The Tremor Before the Quake and the Fed’s $450 Billion Balance Sheet Reduction
“The combination of rate hikes and balance sheet reductions from the Federal Reserve in 2018 sucked up global U.S. dollar liquidity and put emerging markets under immense pressure in 2018. Emerging market equities were 20-30% lower from February through October, then the S&P played catch-up to the downside. This, combined with tariffs from the White House, has placed global manufacturing in a significant slowdown that has begun to circle back into the United States. After all, over $60T of global GDP is OUTSIDE the USA.” – Lawrence McDonald, “Fed Cave-athon Driving Stocks Higher For Now“
Why did Fed Chairman Jerome Powell’s comments on Friday get such a ringing endorsement from the equity market?
The answer is simple.
The driver to market movement is not valuations. Rather, it is the degree of the system’s liquidity condition.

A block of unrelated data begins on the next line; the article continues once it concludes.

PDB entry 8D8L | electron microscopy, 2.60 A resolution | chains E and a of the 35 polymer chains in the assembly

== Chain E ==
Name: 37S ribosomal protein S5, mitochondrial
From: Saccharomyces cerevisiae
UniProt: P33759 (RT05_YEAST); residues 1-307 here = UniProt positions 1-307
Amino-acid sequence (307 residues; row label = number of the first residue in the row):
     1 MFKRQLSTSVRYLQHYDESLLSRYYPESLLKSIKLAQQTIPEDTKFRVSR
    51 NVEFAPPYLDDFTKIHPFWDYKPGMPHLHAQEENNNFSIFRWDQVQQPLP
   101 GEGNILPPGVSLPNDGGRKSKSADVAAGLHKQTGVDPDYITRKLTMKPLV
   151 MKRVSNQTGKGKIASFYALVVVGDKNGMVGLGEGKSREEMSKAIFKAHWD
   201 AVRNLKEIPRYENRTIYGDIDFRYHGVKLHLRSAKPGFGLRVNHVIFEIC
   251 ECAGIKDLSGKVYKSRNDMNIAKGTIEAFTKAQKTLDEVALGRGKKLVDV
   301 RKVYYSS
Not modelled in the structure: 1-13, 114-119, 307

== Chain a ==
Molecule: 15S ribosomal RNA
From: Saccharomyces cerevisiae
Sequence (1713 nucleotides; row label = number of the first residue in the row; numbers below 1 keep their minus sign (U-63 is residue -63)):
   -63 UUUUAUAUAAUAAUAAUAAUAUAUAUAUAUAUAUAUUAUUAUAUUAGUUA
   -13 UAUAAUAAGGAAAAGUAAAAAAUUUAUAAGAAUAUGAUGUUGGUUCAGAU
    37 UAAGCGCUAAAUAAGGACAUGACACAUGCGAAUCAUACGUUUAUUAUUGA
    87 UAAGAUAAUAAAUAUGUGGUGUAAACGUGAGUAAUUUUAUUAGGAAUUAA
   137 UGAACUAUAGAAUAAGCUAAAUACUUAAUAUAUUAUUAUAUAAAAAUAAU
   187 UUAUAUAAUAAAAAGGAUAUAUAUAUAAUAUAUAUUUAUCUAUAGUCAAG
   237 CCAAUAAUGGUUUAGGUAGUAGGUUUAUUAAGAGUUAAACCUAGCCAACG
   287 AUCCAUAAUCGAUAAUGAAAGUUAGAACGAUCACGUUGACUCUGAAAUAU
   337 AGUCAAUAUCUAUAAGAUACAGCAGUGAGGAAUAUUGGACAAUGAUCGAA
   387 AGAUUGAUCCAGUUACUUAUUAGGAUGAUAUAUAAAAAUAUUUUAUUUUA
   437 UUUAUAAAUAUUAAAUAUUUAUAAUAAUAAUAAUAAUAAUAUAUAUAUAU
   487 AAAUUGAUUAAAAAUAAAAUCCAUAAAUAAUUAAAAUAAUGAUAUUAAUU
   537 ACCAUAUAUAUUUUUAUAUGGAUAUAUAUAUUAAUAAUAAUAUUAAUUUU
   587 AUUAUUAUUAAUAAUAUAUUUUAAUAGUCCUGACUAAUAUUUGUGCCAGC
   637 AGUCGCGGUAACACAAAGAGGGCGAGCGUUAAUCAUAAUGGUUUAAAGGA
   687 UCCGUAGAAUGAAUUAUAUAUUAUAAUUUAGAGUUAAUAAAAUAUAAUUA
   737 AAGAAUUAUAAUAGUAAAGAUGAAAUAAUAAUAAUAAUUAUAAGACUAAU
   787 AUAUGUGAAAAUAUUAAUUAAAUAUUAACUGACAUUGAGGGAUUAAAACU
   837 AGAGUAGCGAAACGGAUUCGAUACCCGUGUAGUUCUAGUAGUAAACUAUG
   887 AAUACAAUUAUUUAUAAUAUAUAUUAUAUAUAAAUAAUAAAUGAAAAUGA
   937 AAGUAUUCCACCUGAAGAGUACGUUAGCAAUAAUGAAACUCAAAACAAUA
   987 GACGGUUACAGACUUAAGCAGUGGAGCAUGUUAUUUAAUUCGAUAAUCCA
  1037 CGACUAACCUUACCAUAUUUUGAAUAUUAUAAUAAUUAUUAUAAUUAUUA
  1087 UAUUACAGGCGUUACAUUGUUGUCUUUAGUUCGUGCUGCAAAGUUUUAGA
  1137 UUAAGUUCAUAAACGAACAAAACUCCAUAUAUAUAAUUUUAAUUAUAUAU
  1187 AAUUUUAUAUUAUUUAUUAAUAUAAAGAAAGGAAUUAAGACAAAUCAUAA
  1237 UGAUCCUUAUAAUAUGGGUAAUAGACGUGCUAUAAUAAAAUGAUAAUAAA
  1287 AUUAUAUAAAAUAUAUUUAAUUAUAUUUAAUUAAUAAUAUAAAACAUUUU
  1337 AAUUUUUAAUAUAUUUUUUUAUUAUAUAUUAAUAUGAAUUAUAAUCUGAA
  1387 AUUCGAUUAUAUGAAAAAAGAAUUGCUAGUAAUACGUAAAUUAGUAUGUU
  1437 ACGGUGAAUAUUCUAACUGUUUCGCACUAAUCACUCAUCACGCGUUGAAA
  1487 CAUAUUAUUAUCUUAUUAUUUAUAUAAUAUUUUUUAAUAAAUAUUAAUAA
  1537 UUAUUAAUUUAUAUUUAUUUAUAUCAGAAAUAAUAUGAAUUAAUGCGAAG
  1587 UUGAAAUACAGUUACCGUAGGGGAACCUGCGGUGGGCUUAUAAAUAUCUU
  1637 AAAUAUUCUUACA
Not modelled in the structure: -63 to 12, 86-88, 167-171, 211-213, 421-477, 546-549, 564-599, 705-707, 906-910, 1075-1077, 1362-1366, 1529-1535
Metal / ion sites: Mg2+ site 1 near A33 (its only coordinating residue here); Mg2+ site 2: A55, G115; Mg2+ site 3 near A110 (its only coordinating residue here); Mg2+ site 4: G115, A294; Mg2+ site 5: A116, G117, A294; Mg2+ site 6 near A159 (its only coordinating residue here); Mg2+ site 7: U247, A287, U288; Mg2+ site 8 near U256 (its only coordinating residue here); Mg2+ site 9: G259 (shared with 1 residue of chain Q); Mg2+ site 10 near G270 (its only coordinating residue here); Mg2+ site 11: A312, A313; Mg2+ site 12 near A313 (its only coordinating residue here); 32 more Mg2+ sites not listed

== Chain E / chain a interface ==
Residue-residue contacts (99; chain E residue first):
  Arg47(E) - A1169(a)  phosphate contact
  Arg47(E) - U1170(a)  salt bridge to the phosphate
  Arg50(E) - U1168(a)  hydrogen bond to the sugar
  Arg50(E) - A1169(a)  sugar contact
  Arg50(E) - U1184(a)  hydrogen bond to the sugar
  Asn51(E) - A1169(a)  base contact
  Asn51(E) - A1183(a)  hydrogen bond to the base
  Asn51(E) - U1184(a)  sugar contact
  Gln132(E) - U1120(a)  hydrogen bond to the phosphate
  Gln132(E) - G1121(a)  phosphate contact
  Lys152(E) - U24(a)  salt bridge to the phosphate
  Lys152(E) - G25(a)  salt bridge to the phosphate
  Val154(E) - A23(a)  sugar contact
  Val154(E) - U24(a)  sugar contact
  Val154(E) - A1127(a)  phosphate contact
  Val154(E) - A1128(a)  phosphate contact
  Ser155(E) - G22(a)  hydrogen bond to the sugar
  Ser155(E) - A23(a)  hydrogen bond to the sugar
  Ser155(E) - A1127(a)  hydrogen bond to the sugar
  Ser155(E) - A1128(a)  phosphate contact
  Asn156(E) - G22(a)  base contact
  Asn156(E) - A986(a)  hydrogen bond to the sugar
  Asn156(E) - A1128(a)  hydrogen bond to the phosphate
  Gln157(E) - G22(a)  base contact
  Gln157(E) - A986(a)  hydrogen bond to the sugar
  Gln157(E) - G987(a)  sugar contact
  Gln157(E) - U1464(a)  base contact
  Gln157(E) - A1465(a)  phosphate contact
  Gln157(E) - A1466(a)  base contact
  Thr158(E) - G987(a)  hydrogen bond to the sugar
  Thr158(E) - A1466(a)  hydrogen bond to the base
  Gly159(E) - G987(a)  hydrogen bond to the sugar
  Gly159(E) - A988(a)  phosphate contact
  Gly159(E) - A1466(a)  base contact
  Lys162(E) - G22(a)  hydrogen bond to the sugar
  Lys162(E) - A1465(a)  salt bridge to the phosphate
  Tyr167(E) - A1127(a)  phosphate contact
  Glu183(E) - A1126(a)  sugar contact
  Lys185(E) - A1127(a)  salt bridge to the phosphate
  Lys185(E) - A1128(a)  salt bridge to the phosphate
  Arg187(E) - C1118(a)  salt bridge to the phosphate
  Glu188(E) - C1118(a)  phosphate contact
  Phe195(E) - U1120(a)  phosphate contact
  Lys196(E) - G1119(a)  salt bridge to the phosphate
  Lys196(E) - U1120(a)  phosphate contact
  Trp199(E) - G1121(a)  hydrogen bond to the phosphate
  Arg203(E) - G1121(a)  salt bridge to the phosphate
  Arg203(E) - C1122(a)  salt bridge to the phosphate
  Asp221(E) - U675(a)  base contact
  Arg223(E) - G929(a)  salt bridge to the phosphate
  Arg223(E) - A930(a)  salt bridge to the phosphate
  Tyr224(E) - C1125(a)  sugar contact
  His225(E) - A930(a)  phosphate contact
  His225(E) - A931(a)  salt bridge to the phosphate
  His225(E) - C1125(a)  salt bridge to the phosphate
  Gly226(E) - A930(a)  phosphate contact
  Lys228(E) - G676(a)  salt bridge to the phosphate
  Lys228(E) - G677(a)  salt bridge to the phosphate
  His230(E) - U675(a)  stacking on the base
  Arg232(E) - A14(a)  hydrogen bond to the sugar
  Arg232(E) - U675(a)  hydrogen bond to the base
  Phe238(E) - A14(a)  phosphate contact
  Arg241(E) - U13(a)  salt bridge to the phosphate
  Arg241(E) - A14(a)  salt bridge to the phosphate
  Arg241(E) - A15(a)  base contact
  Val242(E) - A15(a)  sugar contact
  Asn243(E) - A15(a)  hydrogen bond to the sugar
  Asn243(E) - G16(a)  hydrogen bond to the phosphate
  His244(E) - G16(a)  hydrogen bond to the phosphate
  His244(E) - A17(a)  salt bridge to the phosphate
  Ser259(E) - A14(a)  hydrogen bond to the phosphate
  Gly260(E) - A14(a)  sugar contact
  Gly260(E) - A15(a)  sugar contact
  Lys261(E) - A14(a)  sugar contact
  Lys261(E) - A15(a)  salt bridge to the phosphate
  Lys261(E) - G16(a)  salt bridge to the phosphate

Valuations generally don’t matter much when liquidity is injected and expanding price- earnings ratios don’t end bull markets.
But when markets perceive a drying up in liquidity or central bankers pivot, as in late 2018, markets suffer.
Watch the money!
The problem is not rising interest rates in 2019. Regardless of the Fed’s actions this year — and I continue to believe there will be no fed fund hikes this year — the bloated Fed balance sheet will be running off as quantitative easing (QE) is reversed.
The relationship between liquidity and capital markets volatility is inversely related. That is why in the first half of 2018 I called for a new regime of volatility, which we have gotten in spades since late September 2018. And that is why I see a continuation of heightened volatility throughout this year.
Last week, Dennis Gartman produced this chart of the declining monetary base:
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